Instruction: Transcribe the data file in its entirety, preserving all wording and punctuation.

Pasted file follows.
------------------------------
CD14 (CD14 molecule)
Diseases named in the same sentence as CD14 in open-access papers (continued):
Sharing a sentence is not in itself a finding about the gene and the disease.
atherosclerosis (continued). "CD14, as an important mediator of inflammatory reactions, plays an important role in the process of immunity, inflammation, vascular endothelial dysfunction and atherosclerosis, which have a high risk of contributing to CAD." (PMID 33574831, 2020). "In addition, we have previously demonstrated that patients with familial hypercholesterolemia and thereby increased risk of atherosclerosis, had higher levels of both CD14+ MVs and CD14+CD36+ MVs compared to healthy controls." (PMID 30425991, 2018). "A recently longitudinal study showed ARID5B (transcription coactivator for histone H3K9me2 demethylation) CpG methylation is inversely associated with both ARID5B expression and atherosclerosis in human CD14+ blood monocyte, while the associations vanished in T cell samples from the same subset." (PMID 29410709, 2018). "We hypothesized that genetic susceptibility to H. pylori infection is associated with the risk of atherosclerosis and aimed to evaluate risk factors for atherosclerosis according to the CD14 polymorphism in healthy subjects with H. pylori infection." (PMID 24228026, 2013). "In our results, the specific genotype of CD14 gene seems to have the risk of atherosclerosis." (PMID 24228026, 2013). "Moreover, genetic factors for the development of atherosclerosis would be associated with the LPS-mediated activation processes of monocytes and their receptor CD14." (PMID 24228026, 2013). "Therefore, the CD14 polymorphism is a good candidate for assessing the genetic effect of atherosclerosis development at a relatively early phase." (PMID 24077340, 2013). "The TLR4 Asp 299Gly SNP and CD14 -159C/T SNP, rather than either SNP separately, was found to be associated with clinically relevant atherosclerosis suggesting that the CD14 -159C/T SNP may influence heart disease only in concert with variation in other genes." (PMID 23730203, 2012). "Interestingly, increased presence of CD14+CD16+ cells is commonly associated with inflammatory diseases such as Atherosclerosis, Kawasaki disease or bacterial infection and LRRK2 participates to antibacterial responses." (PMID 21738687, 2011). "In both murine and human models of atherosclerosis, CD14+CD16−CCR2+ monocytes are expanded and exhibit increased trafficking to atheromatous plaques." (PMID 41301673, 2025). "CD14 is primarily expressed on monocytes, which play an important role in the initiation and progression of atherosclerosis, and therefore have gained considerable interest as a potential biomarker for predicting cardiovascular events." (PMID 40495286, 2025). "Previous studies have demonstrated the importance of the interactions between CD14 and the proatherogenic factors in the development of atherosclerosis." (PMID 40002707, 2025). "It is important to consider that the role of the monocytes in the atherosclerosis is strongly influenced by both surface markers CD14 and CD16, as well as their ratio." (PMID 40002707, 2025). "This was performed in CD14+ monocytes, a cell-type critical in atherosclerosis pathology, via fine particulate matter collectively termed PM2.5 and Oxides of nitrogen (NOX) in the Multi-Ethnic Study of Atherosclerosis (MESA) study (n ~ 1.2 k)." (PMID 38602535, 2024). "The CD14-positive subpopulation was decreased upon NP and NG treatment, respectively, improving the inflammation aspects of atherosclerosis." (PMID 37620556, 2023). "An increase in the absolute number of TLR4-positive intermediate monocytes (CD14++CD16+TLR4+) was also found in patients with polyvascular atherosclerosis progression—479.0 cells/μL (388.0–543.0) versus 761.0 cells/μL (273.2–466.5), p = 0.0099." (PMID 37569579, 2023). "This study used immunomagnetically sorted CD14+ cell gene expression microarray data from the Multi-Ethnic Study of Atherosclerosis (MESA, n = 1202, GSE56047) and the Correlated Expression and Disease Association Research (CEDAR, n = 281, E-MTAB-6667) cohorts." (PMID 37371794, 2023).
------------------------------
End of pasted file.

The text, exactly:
CD14 (CD14 molecule)
Diseases named in the same sentence as CD14 in open-access papers (continued):
Sharing a sentence is not in itself a finding about the gene and the disease.
atherosclerosis (continued). "CD14, as an important mediator of inflammatory reactions, plays an important role in the process of immunity, inflammation, vascular endothelial dysfunction and atherosclerosis, which have a high risk of contributing to CAD." (PMID 33574831, 2020). "In addition, we have previously demonstrated that patients with familial hypercholesterolemia and thereby increased risk of atherosclerosis, had higher levels of both CD14+ MVs and CD14+CD36+ MVs compared to healthy controls." (PMID 30425991, 2018). "A recently longitudinal study showed ARID5B (transcription coactivator for histone H3K9me2 demethylation) CpG methylation is inversely associated with both ARID5B expression and atherosclerosis in human CD14+ blood monocyte, while the associations vanished in T cell samples from the same subset." (PMID 29410709, 2018). "We hypothesized that genetic susceptibility to H. pylori infection is associated with the risk of atherosclerosis and aimed to evaluate risk factors for atherosclerosis according to the CD14 polymorphism in healthy subjects with H. pylori infection." (PMID 24228026, 2013). "In our results, the specific genotype of CD14 gene seems to have the risk of atherosclerosis." (PMID 24228026, 2013). "Moreover, genetic factors for the development of atherosclerosis would be associated with the LPS-mediated activation processes of monocytes and their receptor CD14." (PMID 24228026, 2013). "Therefore, the CD14 polymorphism is a good candidate for assessing the genetic effect of atherosclerosis development at a relatively early phase." (PMID 24077340, 2013). "The TLR4 Asp 299Gly SNP and CD14 -159C/T SNP, rather than either SNP separately, was found to be associated with clinically relevant atherosclerosis suggesting that the CD14 -159C/T SNP may influence heart disease only in concert with variation in other genes." (PMID 23730203, 2012). "Interestingly, increased presence of CD14+CD16+ cells is commonly associated with inflammatory diseases such as Atherosclerosis, Kawasaki disease or bacterial infection and LRRK2 participates to antibacterial responses." (PMID 21738687, 2011). "In both murine and human models of atherosclerosis, CD14+CD16−CCR2+ monocytes are expanded and exhibit increased trafficking to atheromatous plaques." (PMID 41301673, 2025). "CD14 is primarily expressed on monocytes, which play an important role in the initiation and progression of atherosclerosis, and therefore have gained considerable interest as a potential biomarker for predicting cardiovascular events." (PMID 40495286, 2025). "Previous studies have demonstrated the importance of the interactions between CD14 and the proatherogenic factors in the development of atherosclerosis." (PMID 40002707, 2025). "It is important to consider that the role of the monocytes in the atherosclerosis is strongly influenced by both surface markers CD14 and CD16, as well as their ratio." (PMID 40002707, 2025). "This was performed in CD14+ monocytes, a cell-type critical in atherosclerosis pathology, via fine particulate matter collectively termed PM2.5 and Oxides of nitrogen (NOX) in the Multi-Ethnic Study of Atherosclerosis (MESA) study (n ~ 1.2 k)." (PMID 38602535, 2024). "The CD14-positive subpopulation was decreased upon NP and NG treatment, respectively, improving the inflammation aspects of atherosclerosis." (PMID 37620556, 2023). "An increase in the absolute number of TLR4-positive intermediate monocytes (CD14++CD16+TLR4+) was also found in patients with polyvascular atherosclerosis progression—479.0 cells/μL (388.0–543.0) versus 761.0 cells/μL (273.2–466.5), p = 0.0099." (PMID 37569579, 2023). "This study used immunomagnetically sorted CD14+ cell gene expression microarray data from the Multi-Ethnic Study of Atherosclerosis (MESA, n = 1202, GSE56047) and the Correlated Expression and Disease Association Research (CEDAR, n = 281, E-MTAB-6667) cohorts." (PMID 37371794, 2023).